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What is Doxygen ?

Maintaining and adding new features to legacy systems developed using C/C++ is a daunting task. There are several facets to the problem—understanding the existing class hierarchy and global variables, the different user-defined types, and function call graph analysis, to name a few. This article discusses several features of doxygen, with examples in the context of projects using C/C++. However, doxygen is flexible enough to be used for software projects developed using the Python, Java, PHP, and other languages, as well. The primary motivation of this article is to help extract information from C/C++ sources, but it also briefly describes how to document code using doxygen-defined tags.

Install Doxygen

This is tutorial for install Doxygen: http://www.stack.nl/~dimitri/doxygen/manual/install.html


Create a Configuration files

A project can consist of a single source file, but can also be an entire source tree that is recursively scanned.


Edit the configuration file

The configuration file is structured as <TAGNAME> = <VALUE>, similar to the Make file format. Here are the most important tags:
  • <OUTPUT_DIRECTORY>: You must provide a directory name here—for example, /home/user1/documentation—for the directory in which the generated documentation files will reside. If you provide a nonexistent directory name, doxygen creates the directory subject to proper user permissions.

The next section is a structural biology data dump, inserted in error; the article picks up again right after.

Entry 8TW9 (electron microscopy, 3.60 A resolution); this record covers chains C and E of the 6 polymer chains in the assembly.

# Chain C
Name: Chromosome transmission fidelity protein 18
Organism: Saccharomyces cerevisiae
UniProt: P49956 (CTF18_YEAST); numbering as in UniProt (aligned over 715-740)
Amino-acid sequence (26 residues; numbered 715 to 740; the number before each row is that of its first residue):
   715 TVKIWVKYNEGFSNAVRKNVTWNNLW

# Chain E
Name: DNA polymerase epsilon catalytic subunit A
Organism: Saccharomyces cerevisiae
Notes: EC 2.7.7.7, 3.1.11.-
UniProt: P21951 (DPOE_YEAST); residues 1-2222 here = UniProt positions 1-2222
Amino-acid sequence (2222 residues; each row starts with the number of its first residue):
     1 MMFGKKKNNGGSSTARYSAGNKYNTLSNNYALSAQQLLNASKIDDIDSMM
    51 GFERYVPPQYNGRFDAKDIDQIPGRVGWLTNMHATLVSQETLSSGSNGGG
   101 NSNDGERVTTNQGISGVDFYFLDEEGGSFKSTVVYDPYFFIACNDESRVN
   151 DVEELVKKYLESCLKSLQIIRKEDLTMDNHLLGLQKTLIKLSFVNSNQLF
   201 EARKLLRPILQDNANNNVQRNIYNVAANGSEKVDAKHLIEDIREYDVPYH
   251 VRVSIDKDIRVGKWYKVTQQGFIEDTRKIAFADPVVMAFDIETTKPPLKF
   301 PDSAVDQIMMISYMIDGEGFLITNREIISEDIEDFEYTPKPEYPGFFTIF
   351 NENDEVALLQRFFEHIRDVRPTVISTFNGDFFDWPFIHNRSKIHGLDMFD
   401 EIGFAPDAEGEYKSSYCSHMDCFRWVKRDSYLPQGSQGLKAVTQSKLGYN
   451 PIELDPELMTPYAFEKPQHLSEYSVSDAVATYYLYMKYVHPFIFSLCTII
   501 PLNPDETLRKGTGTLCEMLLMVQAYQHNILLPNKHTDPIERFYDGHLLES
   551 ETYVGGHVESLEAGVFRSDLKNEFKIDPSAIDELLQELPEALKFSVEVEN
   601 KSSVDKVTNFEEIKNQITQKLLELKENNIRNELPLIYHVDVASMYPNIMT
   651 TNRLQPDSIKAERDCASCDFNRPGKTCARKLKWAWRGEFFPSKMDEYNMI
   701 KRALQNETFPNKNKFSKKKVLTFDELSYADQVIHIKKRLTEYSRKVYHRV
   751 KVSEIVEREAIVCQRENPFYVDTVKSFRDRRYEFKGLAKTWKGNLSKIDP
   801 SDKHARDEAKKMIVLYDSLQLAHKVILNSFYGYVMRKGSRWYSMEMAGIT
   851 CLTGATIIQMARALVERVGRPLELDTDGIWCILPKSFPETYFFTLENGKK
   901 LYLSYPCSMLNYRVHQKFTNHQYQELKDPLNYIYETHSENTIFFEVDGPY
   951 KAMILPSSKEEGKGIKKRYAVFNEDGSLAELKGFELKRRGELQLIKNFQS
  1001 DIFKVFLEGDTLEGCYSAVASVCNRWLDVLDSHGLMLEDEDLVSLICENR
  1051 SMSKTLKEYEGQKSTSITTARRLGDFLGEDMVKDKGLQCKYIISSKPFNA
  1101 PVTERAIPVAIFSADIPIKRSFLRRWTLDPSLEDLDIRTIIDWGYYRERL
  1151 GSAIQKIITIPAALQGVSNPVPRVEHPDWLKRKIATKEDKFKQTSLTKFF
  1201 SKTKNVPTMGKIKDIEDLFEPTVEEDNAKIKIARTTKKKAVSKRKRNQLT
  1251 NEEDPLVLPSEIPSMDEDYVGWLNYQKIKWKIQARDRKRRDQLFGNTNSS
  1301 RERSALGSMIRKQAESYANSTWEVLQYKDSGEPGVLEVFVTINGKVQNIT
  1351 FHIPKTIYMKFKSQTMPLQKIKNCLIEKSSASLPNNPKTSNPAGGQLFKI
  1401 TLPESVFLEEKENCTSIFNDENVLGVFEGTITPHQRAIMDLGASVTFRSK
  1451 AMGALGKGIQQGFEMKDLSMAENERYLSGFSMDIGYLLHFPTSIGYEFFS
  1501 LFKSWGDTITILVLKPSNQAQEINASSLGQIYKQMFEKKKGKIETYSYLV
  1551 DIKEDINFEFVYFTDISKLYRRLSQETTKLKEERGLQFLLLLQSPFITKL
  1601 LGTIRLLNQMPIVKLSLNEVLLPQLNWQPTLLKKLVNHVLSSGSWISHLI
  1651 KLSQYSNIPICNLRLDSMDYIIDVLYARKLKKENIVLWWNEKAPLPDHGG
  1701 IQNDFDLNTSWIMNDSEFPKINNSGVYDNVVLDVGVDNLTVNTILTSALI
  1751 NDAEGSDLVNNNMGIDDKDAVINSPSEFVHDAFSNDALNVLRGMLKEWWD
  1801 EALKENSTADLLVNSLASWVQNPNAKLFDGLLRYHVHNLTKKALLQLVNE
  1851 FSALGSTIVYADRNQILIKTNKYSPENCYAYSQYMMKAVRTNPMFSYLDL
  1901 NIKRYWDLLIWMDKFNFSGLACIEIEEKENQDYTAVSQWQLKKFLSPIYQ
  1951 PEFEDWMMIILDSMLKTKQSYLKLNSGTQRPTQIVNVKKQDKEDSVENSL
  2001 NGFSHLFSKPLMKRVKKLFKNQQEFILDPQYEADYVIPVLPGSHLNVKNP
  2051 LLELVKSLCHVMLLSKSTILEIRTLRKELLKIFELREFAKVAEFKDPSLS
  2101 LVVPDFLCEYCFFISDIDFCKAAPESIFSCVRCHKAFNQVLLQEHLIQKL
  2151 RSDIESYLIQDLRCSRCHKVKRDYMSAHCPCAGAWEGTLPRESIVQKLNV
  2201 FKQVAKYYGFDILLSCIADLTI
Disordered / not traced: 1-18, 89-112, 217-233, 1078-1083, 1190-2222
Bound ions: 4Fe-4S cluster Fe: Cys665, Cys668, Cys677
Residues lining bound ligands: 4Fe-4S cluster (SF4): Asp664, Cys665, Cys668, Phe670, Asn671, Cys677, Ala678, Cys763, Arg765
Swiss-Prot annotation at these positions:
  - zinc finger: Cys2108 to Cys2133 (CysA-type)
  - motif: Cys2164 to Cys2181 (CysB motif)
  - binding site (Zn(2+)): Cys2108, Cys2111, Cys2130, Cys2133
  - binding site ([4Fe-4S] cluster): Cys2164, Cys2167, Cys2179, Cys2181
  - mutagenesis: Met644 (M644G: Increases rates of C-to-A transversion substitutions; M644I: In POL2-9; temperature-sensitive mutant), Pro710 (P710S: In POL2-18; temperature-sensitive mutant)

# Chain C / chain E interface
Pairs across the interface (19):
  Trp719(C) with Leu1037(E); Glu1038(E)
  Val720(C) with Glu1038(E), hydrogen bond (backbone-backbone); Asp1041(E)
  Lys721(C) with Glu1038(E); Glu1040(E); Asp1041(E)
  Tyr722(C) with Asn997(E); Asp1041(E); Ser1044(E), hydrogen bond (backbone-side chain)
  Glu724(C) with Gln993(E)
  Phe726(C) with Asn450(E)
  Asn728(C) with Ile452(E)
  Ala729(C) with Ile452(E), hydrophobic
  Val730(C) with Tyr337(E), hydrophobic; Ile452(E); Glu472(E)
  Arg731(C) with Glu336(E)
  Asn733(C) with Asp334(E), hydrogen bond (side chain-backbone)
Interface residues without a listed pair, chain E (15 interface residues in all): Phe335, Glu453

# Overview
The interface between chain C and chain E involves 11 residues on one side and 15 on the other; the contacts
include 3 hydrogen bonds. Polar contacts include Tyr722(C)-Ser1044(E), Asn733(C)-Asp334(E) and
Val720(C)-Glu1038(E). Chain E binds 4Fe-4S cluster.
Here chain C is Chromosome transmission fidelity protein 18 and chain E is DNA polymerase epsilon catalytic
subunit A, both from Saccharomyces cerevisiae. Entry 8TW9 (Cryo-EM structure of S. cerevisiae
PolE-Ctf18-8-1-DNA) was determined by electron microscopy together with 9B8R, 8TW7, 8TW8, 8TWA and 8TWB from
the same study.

• <INPUT>: This tag creates a space-separated list of all the directories in which the C/C++ source and header files reside whose documentation is to be generated
  • <FILE_PATTERNS>: By default, doxygen searches for files with typical C/C++ extensions such as .c, .cc, .cpp, .h, and .hpp. This happens when the <FILE_PATTERNS> tag has no value associated with it. If the sources use different naming conventions, update this tag accordingly. For example, if a project convention is to use .c86 as a C file extension, add this to the <FILE_PATTERNS> tag.
  • <RECURSIVE>: Set this tag to Yes if the source hierarchy is nested and you need to generate documentation for C/C++ files at all hierarchy levels. For example, consider the root-level source hierarchy /home/user1/project/kernel, which has multiple sub-directories such as /home/user1/project/kernel/vmm and /home/user1/project/kernel/asm. If this tag is set to Yes, doxygen recursively traverses the hierarchy, extracting information.
  • <EXTRACT_ALL>: This tag is an indicator to doxygen to extract documentation even when the individual classes or functions are undocumented. You must set this tag to Yes.
  • <EXTRACT_PRIVATE>: Set this tag to Yes. Otherwise, private data members of a class would not be included in the documentation.
  • <EXTRACT_STATIC>: Set this tag to Yes. Otherwise, static members of a file (both functions and variables) would not be included in the documentation.

Running doxygen

To generate the documentation you can now enter: